KPMG and Imperial College London today announce the launch of a major new partnership to create the 'KPMG Centre for Advanced Business Analytics'. KPMG will invest over £20m, with the aim of putting the UK at the forefront of data science.
The project will focus on five key areas - analysis of business capital, growth opportunities, people, operations and resilience. Each area has been selected to help UK businesses gain a competitive edge by launching products and services ahead of international competitors. The new KPMG Centre will also develop innovative approaches, analytical methods and tools for using big data, giving UK businesses the opportunity to solve complex issues, such as enabling banks to predict fraud or helping retailers better understand consumer behaviour.
The eight year project will see a joint team working together, with the ambition of completing 15-20 projects per year.
The Centre will be led by researchers at Imperial College Business School as part of the College's Data Science Institute, which is developing new data science methods and technologies and supporting world class data-driven research.
As part of the launch, KPMG and Imperial are unveiling a number of initiatives - the first of which is a Global Data Observatory. Created to bring large and complex amounts of data together with data visualisation capabilities, it will allow researchers to spot patterns and get real insights into complex business issues.
David Willets MP, Outgoing Minister of State for Universities and Science, said: "It's encouraging to see Imperial College London and KPMG teaming up on this new partnership that will both accelerate the speed in which data based research is carried out and the time it takes to commercialise new ideas into everyday practice benefiting UK businesses. This is a good example of what I've been calling for in seeking national research to become more public."
Simon Collins, KPMG UK Chairman commented: "More data has been created in the last two years than in the rest of history. That's amazing but we can all drown in data unless we know what to do with it. Our collaboration with Imperial is about developing the people and skills to use that data to drive new industries and new services. It is immensely exciting for the UK economy and we are very proud to be leading in this crucial area."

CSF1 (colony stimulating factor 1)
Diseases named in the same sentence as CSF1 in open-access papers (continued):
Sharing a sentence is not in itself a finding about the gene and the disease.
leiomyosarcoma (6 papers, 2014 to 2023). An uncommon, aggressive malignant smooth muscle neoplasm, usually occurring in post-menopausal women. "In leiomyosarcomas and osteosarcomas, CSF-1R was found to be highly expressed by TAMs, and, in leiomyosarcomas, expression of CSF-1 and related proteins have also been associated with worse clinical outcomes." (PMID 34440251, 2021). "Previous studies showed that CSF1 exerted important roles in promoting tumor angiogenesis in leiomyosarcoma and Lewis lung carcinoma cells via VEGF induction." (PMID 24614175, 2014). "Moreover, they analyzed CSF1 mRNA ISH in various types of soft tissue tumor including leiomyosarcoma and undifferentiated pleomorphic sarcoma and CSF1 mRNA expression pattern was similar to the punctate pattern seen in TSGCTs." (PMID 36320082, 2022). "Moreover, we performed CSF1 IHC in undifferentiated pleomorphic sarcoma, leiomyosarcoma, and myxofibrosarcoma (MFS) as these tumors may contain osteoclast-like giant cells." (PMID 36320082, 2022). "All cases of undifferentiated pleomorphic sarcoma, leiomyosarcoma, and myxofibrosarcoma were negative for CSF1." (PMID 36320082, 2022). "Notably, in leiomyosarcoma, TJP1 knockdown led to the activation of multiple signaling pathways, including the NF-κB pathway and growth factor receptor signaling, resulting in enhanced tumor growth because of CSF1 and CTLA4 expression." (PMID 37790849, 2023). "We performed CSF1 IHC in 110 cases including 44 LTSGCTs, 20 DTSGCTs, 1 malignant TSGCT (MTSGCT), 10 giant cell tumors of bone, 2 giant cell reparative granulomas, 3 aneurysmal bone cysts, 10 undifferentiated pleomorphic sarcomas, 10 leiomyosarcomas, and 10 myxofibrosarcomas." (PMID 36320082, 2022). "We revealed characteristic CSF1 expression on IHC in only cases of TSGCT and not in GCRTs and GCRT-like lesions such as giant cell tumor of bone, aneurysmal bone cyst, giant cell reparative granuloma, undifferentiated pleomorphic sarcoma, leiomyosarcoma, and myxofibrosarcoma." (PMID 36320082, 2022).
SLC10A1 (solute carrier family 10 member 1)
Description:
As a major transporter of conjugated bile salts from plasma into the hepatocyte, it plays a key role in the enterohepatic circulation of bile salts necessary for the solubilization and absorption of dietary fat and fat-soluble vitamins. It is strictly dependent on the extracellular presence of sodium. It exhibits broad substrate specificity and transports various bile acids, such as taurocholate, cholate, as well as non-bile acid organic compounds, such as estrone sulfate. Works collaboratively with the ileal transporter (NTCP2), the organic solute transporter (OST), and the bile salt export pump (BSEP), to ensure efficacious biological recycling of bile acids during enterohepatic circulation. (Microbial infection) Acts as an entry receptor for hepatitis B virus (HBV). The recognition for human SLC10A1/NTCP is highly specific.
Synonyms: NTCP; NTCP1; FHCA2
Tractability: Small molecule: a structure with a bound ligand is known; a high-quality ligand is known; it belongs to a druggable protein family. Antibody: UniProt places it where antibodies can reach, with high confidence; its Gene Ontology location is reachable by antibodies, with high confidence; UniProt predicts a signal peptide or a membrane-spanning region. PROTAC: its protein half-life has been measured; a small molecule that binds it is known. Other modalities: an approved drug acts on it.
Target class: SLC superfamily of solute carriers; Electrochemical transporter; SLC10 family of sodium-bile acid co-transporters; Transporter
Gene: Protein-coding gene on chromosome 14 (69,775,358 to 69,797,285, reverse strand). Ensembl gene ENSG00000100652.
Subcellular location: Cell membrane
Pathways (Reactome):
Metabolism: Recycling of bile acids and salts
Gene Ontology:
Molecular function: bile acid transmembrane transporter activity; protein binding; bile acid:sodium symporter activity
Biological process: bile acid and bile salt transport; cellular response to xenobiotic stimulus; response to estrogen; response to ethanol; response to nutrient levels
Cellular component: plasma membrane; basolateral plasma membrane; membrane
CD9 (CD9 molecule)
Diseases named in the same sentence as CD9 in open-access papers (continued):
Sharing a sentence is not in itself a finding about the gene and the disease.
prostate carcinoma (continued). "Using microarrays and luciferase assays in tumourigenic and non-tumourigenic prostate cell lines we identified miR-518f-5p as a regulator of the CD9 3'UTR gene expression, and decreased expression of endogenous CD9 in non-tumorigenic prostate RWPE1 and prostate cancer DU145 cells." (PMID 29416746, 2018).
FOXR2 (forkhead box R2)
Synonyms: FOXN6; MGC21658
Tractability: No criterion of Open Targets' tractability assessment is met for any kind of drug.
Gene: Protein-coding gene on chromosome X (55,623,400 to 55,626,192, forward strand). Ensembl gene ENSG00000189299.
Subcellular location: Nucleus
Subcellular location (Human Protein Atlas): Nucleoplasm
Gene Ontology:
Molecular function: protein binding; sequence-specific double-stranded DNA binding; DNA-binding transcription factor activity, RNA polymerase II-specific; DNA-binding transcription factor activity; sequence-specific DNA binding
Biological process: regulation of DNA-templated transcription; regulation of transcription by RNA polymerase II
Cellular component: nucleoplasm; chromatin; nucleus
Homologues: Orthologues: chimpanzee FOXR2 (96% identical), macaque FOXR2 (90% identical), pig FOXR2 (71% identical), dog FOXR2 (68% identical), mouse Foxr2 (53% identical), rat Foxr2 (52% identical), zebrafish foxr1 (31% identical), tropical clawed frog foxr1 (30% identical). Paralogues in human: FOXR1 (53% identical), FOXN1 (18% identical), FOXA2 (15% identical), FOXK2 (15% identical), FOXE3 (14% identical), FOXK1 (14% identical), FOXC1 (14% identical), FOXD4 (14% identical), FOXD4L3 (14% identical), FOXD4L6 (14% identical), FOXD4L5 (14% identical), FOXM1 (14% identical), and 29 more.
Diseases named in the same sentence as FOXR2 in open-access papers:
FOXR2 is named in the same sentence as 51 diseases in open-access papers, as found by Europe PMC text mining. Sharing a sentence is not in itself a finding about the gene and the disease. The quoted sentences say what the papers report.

Alwin Magimay, KPMG UK Head of Digital and Analytics, adds: "Our clients are facing the enormity and complexity of big-data and our partnership with Imperial will help our clients meet this challenge. The fact is that one in five of the UK's largest companies now measure the value of corporate data on their balance sheets. Businesses realise that finding better ways of analysing data is the key to unlocking its profitability and we hope to help them unleash new waves of productivity, growth and innovation. Our new Global Data Observatory, for example, will act as 'the Hubble of Business Data', offering a unique platform to use leading analytical methods and solve complex business issues. We are still at the silent movie era with respect to evolution of big-data and together with Imperial, we will break new ground with a simple objective of generating new insights to create new business value for our clients."
Professor G 'Anand' Anandalingam, Dean of Imperial College Business School, concluded: "For businesses to compete in a globalised economy they need a full understanding of markets, customers, products, regulations, competitors, employees and much more. The effective use of information and analytics is key to this in order for companies to develop, grow and innovate. However, processing huge swathes of data is a major challenge for leading businesses. Today's datasets are so big and complex to process that they require new ideas, tools and infrastructures. The KPMG Centre for Advanced Business Analytics aims to address these challenges by looking at how we can translate complicated information and turn it into potential solutions. Doing this successfully could help businesses solve a range of issues and develop more commercial ideas."